A minimum bid of 10 pence is typical, with a maximum capping on bids and amounts spent per month possible. If this sounds cheap, remember that some marketers spend millions annually on search marketing for a wide range of keyphrases. For products with a high potential value to the company such as life insurance, the cost per click can, amazingly, exceed €20!

With PPC, as for any other media, media buyers carefully evaluate the advertising costs in relation to the initial purchase value or lifetime value they feel they will achieve from the average customer. As well as considering the cost-per-click (CPC), you need to think about the conversion rate when the visitor arrives at your site. Clearly, an ad could be effective in generating clickthroughs or traffic, but not achieve the outcome required on the web site such as generating a lead or online sale. This could be because there is a poor-incentive call-to-action or the profile of the visitors is simply wrong. One implication of this is that it will often be more cost-effective if targeted microsites or landing pages are created specifically for certain keyphrases to convert users to making an enquiry or sale. These can be part of the site structure, so clicking on a 'car insurance' ad will take the visitor through to the car insurance page on a site rather than a home page.

Table 8.3 shows how cost-per-click differs between different keywords from generic to specific. It also shows the impact of different conversion rates on the overall CPA. It can be seen that niche terms that better indicate interest in a specific product such as 'woman car insurance' demand a higher fee (this may not be true for less competitive categories where niche terms can be cheaper). The table also shows the cost of PPC search in competitive categories. Advertising just on these four keywords to achieve a high ranking would cost €33,000 in a single day!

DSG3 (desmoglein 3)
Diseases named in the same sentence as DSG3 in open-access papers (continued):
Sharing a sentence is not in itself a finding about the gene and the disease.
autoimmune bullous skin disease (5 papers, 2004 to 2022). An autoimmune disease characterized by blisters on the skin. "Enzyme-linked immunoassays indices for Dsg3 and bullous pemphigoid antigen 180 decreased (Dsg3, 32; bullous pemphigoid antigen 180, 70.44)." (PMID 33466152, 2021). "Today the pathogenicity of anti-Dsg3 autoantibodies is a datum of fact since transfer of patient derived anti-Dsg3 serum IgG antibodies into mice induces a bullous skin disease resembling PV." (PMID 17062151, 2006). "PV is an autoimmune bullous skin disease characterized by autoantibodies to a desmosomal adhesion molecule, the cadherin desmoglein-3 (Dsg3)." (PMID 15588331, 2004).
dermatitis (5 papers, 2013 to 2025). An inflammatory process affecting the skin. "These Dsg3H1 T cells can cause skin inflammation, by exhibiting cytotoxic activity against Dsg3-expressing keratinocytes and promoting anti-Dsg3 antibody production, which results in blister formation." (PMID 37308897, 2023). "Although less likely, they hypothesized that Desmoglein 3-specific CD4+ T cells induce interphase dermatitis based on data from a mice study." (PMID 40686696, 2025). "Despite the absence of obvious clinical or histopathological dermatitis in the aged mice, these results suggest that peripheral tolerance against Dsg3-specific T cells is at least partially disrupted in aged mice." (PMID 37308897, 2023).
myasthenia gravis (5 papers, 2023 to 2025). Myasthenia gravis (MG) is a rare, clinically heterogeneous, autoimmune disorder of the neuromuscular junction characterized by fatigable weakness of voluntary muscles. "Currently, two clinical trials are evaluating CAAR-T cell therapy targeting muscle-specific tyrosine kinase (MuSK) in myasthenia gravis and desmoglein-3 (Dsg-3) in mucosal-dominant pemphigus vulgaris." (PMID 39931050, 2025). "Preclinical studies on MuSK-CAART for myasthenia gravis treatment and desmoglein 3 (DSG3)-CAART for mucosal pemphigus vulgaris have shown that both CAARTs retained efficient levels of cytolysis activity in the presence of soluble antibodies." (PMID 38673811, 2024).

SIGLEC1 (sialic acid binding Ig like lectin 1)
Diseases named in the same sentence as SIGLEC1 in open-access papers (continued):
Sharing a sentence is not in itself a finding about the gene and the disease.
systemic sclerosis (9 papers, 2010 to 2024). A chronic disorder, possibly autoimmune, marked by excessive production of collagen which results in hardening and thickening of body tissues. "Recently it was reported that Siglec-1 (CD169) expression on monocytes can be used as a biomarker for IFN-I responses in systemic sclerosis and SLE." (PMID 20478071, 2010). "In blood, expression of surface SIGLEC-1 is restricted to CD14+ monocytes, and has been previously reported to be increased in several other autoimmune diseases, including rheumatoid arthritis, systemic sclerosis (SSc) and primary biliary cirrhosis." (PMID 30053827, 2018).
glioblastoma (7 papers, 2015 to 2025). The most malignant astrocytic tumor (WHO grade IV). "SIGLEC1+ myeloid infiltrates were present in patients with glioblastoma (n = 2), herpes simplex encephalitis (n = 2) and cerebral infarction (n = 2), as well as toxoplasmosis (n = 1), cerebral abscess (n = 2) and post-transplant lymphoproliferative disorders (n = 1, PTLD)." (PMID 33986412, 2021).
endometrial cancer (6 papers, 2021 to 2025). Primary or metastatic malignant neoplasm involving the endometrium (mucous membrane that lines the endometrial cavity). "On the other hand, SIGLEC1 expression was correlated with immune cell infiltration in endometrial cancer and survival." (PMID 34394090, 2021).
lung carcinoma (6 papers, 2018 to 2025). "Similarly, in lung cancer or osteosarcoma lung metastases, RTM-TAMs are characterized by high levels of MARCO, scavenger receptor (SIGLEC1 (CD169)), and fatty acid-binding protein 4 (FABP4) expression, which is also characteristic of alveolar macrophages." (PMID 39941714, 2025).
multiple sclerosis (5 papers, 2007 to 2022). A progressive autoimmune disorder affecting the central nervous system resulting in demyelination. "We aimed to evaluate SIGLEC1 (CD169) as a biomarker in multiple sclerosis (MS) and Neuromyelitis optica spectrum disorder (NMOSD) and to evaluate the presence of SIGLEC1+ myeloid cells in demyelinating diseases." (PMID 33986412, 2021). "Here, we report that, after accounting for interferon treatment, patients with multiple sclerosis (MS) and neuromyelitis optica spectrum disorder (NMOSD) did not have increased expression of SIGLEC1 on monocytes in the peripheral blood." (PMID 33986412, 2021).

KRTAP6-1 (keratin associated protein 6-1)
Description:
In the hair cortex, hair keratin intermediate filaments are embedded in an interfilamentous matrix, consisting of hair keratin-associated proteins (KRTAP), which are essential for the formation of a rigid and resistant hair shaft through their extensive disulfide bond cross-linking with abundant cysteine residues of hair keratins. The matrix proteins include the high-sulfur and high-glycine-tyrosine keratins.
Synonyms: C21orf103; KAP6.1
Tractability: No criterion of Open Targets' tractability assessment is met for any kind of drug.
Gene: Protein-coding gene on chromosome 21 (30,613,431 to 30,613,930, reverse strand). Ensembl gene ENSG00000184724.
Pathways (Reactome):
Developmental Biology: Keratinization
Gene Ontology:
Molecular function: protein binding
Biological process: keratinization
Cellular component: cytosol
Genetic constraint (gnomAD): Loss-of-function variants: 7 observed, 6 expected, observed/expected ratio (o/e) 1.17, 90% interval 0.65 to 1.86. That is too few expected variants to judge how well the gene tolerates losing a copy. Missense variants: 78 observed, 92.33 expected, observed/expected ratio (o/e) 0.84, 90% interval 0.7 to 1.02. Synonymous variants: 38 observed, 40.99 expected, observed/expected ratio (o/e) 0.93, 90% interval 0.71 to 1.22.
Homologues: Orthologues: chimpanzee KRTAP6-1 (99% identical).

The cost per customer acquisition (CPA) can be calculated as follows:

Cost per acquisition = (100 / Conversion rate %) X Cost per click

Given the range in costs, two types of strategy can be pursued in PPC search engine advertising. If budget permits, a premium strategy can be followed to compete with the major competitors who are bidding the highest amounts on popular keywords. Such a strategy is based on being able to achieve an acceptable conversion rate once the customers are driven through to the web site. A lower-cost strategy involves bidding on lower-cost, less popular phrases. These will generate less traffic, so it will be necessary to devise a lot of these phrases to match the traffic from premium keywords.

Table 8.3 Variation in cost-per-click for different keywords in Google UK, 2004